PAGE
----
Minecraft Classic is 10 Years Old — and It's Free for Your Browser Now Too

Experience the olden days of Minecraft, in all its 32 block glory, for free in your browser as part of the game's 10th anniversary celebrations.

Mojang is celebrating Minecraft's 10th birthday this year — May 17, to be exact — and as part of that celebration, Minecraft Classic is free to play in web browsers.

The first public version of Minecraft launched in 2009, and since then, it's received a massive amount of updates, bug fixes, and content additions, including a big update just last month.

Minecraft Classic takes away all of that and leaves players with just the basics from back in the day: some blocks, some terrain, some bugs, and... not much else. Classic doesn't include any enemies or mobs; it's creative mode only. That's why web browsers can easily support it, and the game launches as soon as you click the link Mojang provided on its website.

Still, it's a testament to what made the game successful in the first place: its enduring and appealing foundation.  Minecraft Classic's 32 blocks and some imagination are essentially the digital version of giving a kid a box of crayons or paints and setting them loose on blank paper.

Since Minecraft is so closely associated with people's creativity, and every experience is different, Mojang knows each player has a special memory from the game.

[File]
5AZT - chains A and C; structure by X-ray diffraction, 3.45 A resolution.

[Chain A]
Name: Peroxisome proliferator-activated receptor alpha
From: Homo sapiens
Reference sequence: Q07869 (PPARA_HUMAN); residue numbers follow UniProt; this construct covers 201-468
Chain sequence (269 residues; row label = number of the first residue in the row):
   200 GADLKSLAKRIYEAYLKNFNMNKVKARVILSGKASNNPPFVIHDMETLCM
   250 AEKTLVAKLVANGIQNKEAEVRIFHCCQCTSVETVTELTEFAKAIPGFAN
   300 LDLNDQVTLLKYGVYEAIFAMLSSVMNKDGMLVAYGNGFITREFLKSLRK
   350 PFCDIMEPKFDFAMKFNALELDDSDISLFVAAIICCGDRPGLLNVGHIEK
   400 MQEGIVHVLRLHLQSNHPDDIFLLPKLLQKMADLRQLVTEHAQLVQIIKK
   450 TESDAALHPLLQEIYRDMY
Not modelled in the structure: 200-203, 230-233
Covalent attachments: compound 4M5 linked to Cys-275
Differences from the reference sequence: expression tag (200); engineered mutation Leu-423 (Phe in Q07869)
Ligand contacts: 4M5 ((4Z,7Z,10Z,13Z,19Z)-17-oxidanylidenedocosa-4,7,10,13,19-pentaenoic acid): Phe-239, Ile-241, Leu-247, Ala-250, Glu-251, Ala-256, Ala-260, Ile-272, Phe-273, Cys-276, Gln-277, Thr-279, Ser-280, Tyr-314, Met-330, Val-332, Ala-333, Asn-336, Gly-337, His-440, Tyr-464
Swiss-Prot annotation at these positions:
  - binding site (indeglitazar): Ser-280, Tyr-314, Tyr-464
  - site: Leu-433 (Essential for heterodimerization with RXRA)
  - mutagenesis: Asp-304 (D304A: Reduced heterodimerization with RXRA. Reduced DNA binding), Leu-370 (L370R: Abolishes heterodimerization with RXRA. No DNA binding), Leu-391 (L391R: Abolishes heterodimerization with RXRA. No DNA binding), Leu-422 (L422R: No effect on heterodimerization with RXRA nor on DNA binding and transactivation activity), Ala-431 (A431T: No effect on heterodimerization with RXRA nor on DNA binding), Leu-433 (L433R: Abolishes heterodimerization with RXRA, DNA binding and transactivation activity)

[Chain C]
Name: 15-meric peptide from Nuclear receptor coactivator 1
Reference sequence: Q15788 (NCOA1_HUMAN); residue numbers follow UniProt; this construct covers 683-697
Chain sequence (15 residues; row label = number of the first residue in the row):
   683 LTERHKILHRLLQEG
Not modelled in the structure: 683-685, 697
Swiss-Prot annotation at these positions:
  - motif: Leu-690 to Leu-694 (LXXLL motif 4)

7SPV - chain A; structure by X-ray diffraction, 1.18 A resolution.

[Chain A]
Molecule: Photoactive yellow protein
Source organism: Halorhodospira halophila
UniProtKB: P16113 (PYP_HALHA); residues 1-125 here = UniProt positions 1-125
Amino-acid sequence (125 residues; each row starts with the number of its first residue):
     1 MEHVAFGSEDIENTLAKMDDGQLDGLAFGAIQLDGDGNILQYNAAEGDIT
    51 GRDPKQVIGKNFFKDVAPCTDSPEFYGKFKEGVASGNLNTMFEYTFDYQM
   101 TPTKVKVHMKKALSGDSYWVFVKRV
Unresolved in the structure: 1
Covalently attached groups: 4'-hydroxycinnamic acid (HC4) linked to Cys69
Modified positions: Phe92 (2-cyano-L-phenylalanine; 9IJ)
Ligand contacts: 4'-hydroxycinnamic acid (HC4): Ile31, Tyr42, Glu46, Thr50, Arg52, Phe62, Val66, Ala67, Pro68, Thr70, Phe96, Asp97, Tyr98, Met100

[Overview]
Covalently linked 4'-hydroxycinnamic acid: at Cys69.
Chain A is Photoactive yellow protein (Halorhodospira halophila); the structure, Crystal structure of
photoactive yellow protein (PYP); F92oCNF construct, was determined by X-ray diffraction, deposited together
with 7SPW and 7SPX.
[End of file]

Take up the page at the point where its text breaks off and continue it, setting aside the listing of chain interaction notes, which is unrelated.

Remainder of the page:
As part of Minecraft's 10 year anniversary, the company is inviting players to share some of those memories on Twitter with the hashtag #MinecraftMemories, for a chance to have them featured in a future article reflecting on the game's life up until now.

A better interface and more to do aren't the only ways Minecraft has evolved over the years, though. Mojang no longer owns the property, as Microsoft bought it out, and there's even a Minecraft movie planned for release in a few years' time.

More importantly, the procedurally generated worlds have become vast and varied. There are countless possible worlds to explore, which is why we've taken the opportunity to compile some of the best Minecraft seeds in an easy-to-digest list.


Josh Broadwell started gaming in the early '90s. But it wasn't until 2017 he started writing about them, after finishing two history degrees and deciding a career in academia just wasn't the best way forward. You'll usually find him playing RPGs, strategy games, or platformers, but he's up for almost anything that seems interesting.

Published May. 8th 2019

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